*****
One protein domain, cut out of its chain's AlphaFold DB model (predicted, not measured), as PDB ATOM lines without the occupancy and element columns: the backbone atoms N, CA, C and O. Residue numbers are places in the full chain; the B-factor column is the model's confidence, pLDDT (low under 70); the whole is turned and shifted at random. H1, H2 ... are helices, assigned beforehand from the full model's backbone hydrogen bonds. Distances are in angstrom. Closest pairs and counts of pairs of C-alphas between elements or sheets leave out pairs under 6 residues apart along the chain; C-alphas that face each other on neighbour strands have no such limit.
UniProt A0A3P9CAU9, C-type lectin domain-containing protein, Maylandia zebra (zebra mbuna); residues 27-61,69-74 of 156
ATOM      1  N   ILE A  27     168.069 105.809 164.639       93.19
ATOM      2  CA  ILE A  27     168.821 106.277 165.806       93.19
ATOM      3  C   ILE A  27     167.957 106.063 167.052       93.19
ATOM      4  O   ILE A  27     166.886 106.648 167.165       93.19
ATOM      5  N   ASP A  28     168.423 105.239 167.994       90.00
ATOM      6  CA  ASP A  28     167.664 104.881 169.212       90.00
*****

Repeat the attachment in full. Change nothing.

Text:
One protein domain, cut out of its chain's AlphaFold DB model (predicted, not measured), as PDB ATOM lines without the occupancy and element columns: the backbone atoms N, CA, C and O. Residue numbers are places in the full chain; the B-factor column is the model's confidence, pLDDT (low under 70); the whole is turned and shifted at random. H1, H2 ... are helices, assigned beforehand from the full model's backbone hydrogen bonds. Distances are in angstrom. Closest pairs and counts of pairs of C-alphas between elements or sheets leave out pairs under 6 residues apart along the chain; C-alphas that face each other on neighbour strands have no such limit.
UniProt A0A3P9CAU9, C-type lectin domain-containing protein, Maylandia zebra (zebra mbuna); residues 27-61,69-74 of 156
ATOM      1  N   ILE A  27     168.069 105.809 164.639       93.19
ATOM      2  CA  ILE A  27     168.821 106.277 165.806       93.19
ATOM      3  C   ILE A  27     167.957 106.063 167.052       93.19
ATOM      4  O   ILE A  27     166.886 106.648 167.165       93.19
ATOM      5  N   ASP A  28     168.423 105.239 167.994       90.00
ATOM      6  CA  ASP A  28     167.664 104.881 169.212       90.00